Since only 8% of all adult South Africans are identified as living in a household that is multidimensionally poor, the MPI headcount rate is far lower than headcount rates calculated from the national poverty lines (Table 1). But that is not the point here. What is important is that the gender difference in the rate of multidimensional poverty for individuals is significant and at about 29% (compare a count of 0.089 relative to one of 0.069 – the red numbers in the first column of table 2).
Table 2. Gender differences in MPI poverty measures
The second MPI measure is A, the average intensity of poverty. It is calculated as the average proportion of the nine indicators in which poor people are deprived. Column 2 of table 2 shows that multidimensionally poor women and men are deprived in about the same fraction (about 40%) of the components of the MPI. Since this is so, the gender difference in the MPI itself is also about 29% (column 3).
At the household level, female-headed households are significantly more likely to be multidimensionally poor than male-headed households (9.4% and 6.8% respectively – the blue numbers in the 4th column). The gender difference in the rate of multidimensional poverty of households is significant at about 38-40% (blue numbers in the bottom row).
All in all, the MPI analysis confirms the existence of a large, and statistically significant, gender poverty gap: women are significantly worse off than men, and female-headed households are significantly worse off than male-headed households – despite overall poverty being much lower in 2008 than in 1993.
A last step is to compare the gender gaps for the income-based measures of poverty and the MPI-based measures. For individuals, the gender gap for MPI poverty (29%) is similar to that for income poverty (23%-34% for various poverty lines, including the MPI-equivalent poverty line).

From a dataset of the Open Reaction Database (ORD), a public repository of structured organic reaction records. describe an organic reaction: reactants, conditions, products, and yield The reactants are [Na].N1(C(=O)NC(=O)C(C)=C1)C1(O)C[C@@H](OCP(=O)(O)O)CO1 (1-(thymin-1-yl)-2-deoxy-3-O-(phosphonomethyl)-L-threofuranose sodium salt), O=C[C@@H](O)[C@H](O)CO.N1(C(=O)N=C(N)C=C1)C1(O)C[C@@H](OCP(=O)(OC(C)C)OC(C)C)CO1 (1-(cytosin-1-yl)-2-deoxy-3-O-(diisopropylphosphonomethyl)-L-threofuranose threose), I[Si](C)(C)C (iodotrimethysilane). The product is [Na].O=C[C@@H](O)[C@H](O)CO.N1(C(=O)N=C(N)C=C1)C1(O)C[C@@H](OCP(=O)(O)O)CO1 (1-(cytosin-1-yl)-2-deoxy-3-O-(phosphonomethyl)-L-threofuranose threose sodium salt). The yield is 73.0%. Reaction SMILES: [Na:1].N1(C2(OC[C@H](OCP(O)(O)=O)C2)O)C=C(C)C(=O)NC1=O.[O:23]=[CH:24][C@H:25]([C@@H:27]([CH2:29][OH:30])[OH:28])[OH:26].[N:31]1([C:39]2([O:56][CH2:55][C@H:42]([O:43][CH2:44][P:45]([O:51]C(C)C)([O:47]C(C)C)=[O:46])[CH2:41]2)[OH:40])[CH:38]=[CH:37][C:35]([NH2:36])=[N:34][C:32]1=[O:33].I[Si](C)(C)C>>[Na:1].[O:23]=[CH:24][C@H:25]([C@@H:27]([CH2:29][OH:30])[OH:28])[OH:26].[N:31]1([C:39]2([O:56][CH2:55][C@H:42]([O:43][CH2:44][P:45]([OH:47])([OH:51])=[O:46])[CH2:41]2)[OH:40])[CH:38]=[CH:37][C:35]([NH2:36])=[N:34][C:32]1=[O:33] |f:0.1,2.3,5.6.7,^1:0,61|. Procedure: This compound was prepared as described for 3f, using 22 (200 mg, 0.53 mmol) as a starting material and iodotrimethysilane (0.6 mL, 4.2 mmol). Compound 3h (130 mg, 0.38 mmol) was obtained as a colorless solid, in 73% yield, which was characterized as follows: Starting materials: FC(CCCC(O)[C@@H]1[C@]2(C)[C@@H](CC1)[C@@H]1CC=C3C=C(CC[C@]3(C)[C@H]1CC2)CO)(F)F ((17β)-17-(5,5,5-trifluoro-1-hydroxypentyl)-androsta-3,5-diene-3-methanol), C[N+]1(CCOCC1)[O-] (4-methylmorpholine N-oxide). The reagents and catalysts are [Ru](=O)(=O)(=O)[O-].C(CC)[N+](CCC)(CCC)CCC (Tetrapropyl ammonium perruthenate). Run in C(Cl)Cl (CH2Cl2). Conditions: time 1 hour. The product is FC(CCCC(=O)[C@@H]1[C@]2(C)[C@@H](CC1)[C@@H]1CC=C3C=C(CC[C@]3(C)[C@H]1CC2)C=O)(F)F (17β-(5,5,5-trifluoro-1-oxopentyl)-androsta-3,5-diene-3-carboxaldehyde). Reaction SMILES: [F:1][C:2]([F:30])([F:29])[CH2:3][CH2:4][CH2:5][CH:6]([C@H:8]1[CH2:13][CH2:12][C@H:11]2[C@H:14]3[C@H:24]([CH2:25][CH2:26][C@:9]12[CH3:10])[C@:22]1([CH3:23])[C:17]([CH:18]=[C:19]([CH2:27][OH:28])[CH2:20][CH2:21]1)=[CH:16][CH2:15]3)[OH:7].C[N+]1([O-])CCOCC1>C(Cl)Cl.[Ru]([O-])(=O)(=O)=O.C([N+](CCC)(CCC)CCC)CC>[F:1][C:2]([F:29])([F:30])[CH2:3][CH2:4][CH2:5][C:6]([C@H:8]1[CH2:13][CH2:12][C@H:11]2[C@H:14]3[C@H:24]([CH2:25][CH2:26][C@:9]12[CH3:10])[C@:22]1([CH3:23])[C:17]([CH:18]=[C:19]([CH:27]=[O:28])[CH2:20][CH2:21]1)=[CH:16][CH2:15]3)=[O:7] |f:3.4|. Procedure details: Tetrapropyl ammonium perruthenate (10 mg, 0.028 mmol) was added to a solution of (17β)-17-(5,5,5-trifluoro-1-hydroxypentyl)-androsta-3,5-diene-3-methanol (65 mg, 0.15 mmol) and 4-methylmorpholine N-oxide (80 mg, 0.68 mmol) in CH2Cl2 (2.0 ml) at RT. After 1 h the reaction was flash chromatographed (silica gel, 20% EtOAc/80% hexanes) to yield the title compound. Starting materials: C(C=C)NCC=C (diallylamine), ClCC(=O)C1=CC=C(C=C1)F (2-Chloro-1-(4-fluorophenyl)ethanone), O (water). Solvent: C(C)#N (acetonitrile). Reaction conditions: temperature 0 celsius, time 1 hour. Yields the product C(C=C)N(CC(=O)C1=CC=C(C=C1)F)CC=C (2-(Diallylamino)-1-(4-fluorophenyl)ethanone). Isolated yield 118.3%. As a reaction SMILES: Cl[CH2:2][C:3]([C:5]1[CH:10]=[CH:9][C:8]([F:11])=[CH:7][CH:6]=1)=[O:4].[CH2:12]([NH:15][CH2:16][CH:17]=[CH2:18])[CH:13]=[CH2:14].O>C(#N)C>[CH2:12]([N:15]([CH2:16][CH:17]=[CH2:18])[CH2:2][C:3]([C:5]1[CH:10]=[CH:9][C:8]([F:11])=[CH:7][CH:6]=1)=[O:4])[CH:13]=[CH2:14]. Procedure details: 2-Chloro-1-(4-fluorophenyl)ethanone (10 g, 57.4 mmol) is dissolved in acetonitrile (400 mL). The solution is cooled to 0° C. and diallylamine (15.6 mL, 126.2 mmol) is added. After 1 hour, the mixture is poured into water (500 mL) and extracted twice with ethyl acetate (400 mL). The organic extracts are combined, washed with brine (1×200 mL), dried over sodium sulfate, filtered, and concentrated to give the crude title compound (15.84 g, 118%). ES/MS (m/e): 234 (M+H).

However, for household-headship, the gender gap for MPI poverty (38%-40%) is considerably smaller than the gender gap for income poverty (approximately 70%-110%). Therefore, for multidimensional poverty the risk for female-headed households is much closer to the risk for male-headed households than is the case for income poverty.
The gender profile of multidimensional deprivation
Why are there such gender differences in multidimensional poverty? Figure 1 shows the relative contribution of each component of the MPI to the MPI value for men and women. The two largest contributors to female multidimensional poverty in South Africa are child mortality and nutrition, followed by a lack of sanitation and clean water.
Figure 1. Relative contribution to MPI-poverty for men and women
The shape of multidimensional poverty is slightly different for men. For adult men, the main contributor to MPI poverty also is nutrition. The notable aspects of male deprivation, relative to those of women, are the relatively greater contribution of an inadequate education among adult householders, and also the considerably smaller contribution of child mortality. (There appears to be very little difference in the contribution of children’s school enrolment, even though men are less likely to live in households with children).
As far as female- and male-headed households are concerned, the sources of deprivation are also somewhat different (see figure 2).
Figure 2. Relative contribution to MPI-poverty by gender of household head
Child mortality, poor nutrition and a lack of access to water and clean cooking fuels contribute more to poverty in female-headed households than in male-headed households. Some of these deprivations (e.g. poor access to water, cooking fuels and electricity) possibly reflect the greater likelihood of female-headed households’ being located in rural areas. Perhaps the biggest difference lies in education: low levels of adult schooling are a much larger source of poverty in male-headed households.
The evidence presented in this article confirms that there is a large poverty gap between men and women in South Africa. Women tend to be up to 30% poorer than men. This finding does not depend on the measure used: the multidimensional gender poverty gap is very similar to the poverty gap measured by the conventional income approach. An even larger poverty differential exists between female- and male-headed households: from 40% for the MPI to more than 100% for income.
While investments in education, health and basic services in the post-apartheid period have undoubtedly improved the lives of millions of South Africans, significant gender differences in levels of human development persist. Women and people living in female-headed households still suffer most.